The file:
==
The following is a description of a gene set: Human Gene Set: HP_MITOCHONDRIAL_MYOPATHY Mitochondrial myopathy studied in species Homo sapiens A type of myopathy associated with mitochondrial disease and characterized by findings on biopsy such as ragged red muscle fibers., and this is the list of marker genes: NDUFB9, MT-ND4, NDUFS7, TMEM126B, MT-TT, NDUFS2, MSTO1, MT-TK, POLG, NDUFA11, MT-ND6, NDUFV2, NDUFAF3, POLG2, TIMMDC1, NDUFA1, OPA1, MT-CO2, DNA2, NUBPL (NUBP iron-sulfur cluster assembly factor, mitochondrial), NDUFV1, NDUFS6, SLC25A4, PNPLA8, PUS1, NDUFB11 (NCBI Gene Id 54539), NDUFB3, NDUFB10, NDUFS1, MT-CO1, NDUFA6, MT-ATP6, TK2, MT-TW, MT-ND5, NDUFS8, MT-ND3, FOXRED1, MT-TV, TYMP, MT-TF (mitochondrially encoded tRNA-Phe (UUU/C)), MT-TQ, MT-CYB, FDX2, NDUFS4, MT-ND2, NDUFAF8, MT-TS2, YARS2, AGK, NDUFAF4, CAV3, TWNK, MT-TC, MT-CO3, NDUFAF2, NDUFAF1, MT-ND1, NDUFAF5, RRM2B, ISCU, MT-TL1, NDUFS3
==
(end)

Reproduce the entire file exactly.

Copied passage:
The following is a description of a gene set: Human Gene Set: HP_MITOCHONDRIAL_MYOPATHY Mitochondrial myopathy studied in species Homo sapiens A type of myopathy associated with mitochondrial disease and characterized by findings on biopsy such as ragged red muscle fibers., and this is the list of marker genes: NDUFB9, MT-ND4, NDUFS7, TMEM126B, MT-TT, NDUFS2, MSTO1, MT-TK, POLG, NDUFA11, MT-ND6, NDUFV2, NDUFAF3, POLG2, TIMMDC1, NDUFA1, OPA1, MT-CO2, DNA2, NUBPL (NUBP iron-sulfur cluster assembly factor, mitochondrial), NDUFV1, NDUFS6, SLC25A4, PNPLA8, PUS1, NDUFB11 (NCBI Gene Id 54539), NDUFB3, NDUFB10, NDUFS1, MT-CO1, NDUFA6, MT-ATP6, TK2, MT-TW, MT-ND5, NDUFS8, MT-ND3, FOXRED1, MT-TV, TYMP, MT-TF (mitochondrially encoded tRNA-Phe (UUU/C)), MT-TQ, MT-CYB, FDX2, NDUFS4, MT-ND2, NDUFAF8, MT-TS2, YARS2, AGK, NDUFAF4, CAV3, TWNK, MT-TC, MT-CO3, NDUFAF2, NDUFAF1, MT-ND1, NDUFAF5, RRM2B, ISCU, MT-TL1, NDUFS3